He First Loved Us

1-3. What are some factors that made Jesus’ death unlike any other in history?

ON A spring day nearly 2,000 years ago, an innocent man was tried, convicted of crimes he had never committed, and then tortured to death. It was not the first cruel and unjust execution in history; nor, sadly, was it the last. Yet, that death was unlike any other.

2 As that man suffered through his final, agonizing hours, heaven itself marked the significance of the event. Though it was the middle of the day, darkness suddenly descended on the land. As one historian put it, “the sunlight failed.” (Luke 23:44, 45) Then, just before the man breathed his last, he said these unforgettable words: “It has been accomplished!” Indeed, by laying down his life, he accomplished something wonderful. His sacrifice was the greatest act of love ever performed by any human.—John 15:13; 19:30.

3 That man, of course, was Jesus Christ. His suffering and death on that dark day, Nisan 14, 33 C.E., are well-known. However, an important fact has often been ignored. Though Jesus suffered intensely, someone else suffered even more. In fact, someone else made an even greater sacrifice that day—the greatest act of love ever performed by anyone in the universe. What act was that? The answer provides a fitting introduction to the most important of subjects: Yehowah’s love.

The Greatest Act of Love

4. How did a Roman soldier come to see that Jesus was no ordinary man, and what did that soldier conclude?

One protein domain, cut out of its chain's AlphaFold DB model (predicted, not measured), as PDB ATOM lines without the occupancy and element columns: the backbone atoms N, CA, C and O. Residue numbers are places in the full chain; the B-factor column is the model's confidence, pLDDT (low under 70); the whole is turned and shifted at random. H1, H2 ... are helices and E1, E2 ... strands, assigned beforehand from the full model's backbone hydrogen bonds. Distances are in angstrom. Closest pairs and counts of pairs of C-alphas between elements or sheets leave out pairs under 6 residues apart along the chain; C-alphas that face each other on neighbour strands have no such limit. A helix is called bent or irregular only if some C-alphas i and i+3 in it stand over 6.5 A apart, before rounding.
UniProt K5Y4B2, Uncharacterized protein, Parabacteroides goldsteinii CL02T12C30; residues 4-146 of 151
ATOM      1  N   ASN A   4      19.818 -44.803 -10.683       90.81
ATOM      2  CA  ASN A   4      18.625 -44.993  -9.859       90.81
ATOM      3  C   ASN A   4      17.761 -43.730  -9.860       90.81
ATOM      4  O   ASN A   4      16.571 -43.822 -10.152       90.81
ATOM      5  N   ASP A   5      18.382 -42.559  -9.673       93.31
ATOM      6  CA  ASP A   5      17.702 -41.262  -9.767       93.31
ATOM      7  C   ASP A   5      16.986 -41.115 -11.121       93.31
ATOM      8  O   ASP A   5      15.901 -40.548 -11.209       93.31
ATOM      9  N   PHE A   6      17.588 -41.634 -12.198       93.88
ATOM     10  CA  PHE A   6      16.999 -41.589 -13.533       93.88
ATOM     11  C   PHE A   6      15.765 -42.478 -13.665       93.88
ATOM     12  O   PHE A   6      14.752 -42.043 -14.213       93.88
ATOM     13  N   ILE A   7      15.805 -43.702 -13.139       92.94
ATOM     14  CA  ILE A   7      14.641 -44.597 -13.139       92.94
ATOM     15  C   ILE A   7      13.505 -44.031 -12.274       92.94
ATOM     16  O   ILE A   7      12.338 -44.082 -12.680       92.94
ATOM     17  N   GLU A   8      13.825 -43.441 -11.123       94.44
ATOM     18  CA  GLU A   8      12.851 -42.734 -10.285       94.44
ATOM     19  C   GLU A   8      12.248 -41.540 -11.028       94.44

4 The Roman centurion who supervised the execution of Jesus was astonished both by the darkness that preceded Jesus’ death and by the violent earthquake that followed it. “Certainly this was God’s Son,” he said. (Matthew 27:54) Clearly, Jesus was no ordinary man. That soldier had helped to execute the only-begotten Son of the Most High God! Just how dear was this Son to his Father?

5. How might the vast amount of time that Yehowah and his Son spent together in heaven be illustrated?

5 The Bible calls Jesus “the firstborn of all creation.” (Colossians 1:15) Just think—Yehowah’s Son was in existence before the physical universe. How long, then, were Father and Son together? Some scientists estimate that the universe is 13 billion years old. Can you even imagine that much time? To help people grasp the age of the universe as estimated by scientists, one planetarium features a time line 360 feet (110 m) long. As visitors walk along that time line, each step they take represents about 75 million years in the life of the universe. At the end of the time line, all human history is represented by a single mark the thickness of one human hair! Yet, even if this estimate is correct, that entire time line would not be long enough to represent the life span of Yehowah’s Son! How was he occupied during all those ages?

6. (a) How was Yehowah’s Son occupied during his prehuman existence? (b) What kind of bond exists between Yehowah and his Son?